Planning for Long-Term Care Needs


Long-Term care plays a pivotal role in addressing the evolving needs of individuals, especially as societies age and life expectancy rises. Many people will need long-term care at some point. However, it can be difficult to predict how much or what type of care a person might need. About 70% of Americans who reach age 65 will need some long-term care during their remaining years, and traditional Medicare does not cover it. The costs of care can vary depending on how long you require it, the state you live in, and how intense your needs are. Planning for long-term care is essential to ensure financial stability and to address potential health challenges in the future.

Self-Funding vs. Long-Term Care Insurance


Self-funding is one strategy to cover long-term care costs. These costs will need to be covered using your own resources, which include savings, investments, and other assets. The risk of this strategy is depleting your savings and assets quickly if you require extended care, which could impact your financial security and the legacy you leave behind for your loved ones. Choosing this option involves creating a comprehensive financial plan that will consider the potential costs of long-term care and how these costs will be covered. It could become a major issue if anything goes wrong or there are any unexpected expenses.

Long-Term Care Insurance

There are three main types of long-term care insurance.

1. Traditional Long-Term Care Insurance

Traditional long-term care policies are similar to auto and home insurance policies. You pay premiums and make claims if you need the covered services. You can choose how much you receive daily or monthly, up to a lifetime maximum or a certain number of years. Different amounts may be allowed for care in your home or a nursing home.

Policies also have varying waiting periods between the time you start needing care and when the insurance policy benefits begin. A typical waiting period is 90 days. Policies will also limit what conditions they cover. For example, alcoholism and drug addiction are two conditions that are typically not covered. A policy may also not cover pre-existing conditions, such as heart disease or cancer.

You become eligible for benefits once you can no longer perform a set number of daily living activities, like dressing, bathing, using the toilet, eating, getting in and out of beds and chairs, and becoming cognitively impaired. Once you become eligible for benefits, premiums are usually waived.

Traditional long-term care policies are “use it or lose it”.  You won’t receive any benefit if you never need long-term care.

2. Hybrid Policies

A hybrid policy combines coverage for long-term care with a life insurance death benefit. You pay one lump-sum premium, or a fixed amount over a period of years. In return, you get long-term care coverage with features like those found in traditional long-term care policies, along with some amount of life insurance death benefit that will go to your beneficiaries if you never use the long-term care benefits. If you do use long-term care benefits, the life insurance death benefit will be reduced or eliminated depending on the long-term care benefits used. Payment of long-term care benefits typically will reduce the death benefit proportionately. To receive long-term care benefits, a medical professional will need to certify that you can’t perform at least two of the daily living activities mentioned above.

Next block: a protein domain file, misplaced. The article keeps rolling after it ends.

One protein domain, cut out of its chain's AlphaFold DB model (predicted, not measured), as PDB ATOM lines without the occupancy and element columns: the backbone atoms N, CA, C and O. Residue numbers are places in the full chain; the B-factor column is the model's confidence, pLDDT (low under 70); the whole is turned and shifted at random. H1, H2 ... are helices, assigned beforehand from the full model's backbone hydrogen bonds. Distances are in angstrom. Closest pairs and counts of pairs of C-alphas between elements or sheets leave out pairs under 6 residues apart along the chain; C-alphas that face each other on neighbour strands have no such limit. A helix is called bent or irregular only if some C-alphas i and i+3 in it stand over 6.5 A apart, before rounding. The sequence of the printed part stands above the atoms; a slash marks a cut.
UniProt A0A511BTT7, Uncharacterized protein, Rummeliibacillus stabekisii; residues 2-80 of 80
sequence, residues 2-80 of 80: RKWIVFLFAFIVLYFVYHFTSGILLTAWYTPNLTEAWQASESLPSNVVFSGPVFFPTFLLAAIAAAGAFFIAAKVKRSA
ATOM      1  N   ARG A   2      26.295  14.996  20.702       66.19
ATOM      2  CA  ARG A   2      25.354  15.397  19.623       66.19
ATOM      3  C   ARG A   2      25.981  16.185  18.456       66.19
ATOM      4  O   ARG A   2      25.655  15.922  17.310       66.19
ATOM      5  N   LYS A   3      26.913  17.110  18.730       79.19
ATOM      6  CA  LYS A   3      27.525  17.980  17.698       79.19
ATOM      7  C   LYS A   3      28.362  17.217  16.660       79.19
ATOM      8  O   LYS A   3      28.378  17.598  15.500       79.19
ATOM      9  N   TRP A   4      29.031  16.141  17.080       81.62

Hybrid policies address the major concern of most individuals. One way or another, you will receive some form of benefit. It’s not “use it or lose it,” but this guarantee of some form of benefit is what causes hybrid policies to be more expensive than traditional policies.

3. Long-Term Care Rider

Like a hybrid long-term care policy, a long-term care rider is a living benefit on a life insurance policy that lets you access a portion of the policy’s death benefit every month to pay for long-term care expenses.  Like the traditional long-term care and hybrid policies, to receive the benefits from this rider, a medical professional will need to certify that you can’t perform at least two of the daily living activities mentioned above.

Long-term care riders on life insurance policies may be more affordable than standalone long-term care policies. And like a hybrid long-term care policy, if you don’t use your long-term care benefits, your heirs will get the full death benefit from your life insurance policy. It will also be proportionally reduced by the amount of long-term care benefits you may need.

There are many factors to consider when choosing to purchase a long-term care policy. The best time to think about long-term care is before you need it. Planning ahead can help manage long-term care costs and ensure financial security. Schedule a meeting with your MAI Wealth Advisor to discuss the best strategies that will benefit you.

Information as of December 12, 2023.

The opinions and analyses expressed herein are subject to change at any time. Any suggestions contained herein are general, and do not consider an individual’s or entity’s specific circumstances or applicable governing law, which may vary from jurisdiction to jurisdiction and be subject to change. Distribution hereof does not constitute legal, tax, accounting, investment, or other professional advice. Recipients should consult their professional advisors prior to acting on the information set forth herein. In accordance with certain Treasury Regulations, we inform you that any federal tax conclusions set forth in this communication, were not intended or written to be used, and cannot be used by any taxpayer, for the purposes of avoiding penalties that may be imposed by the Internal Revenue Service.

We look forward to learning about your financial goals.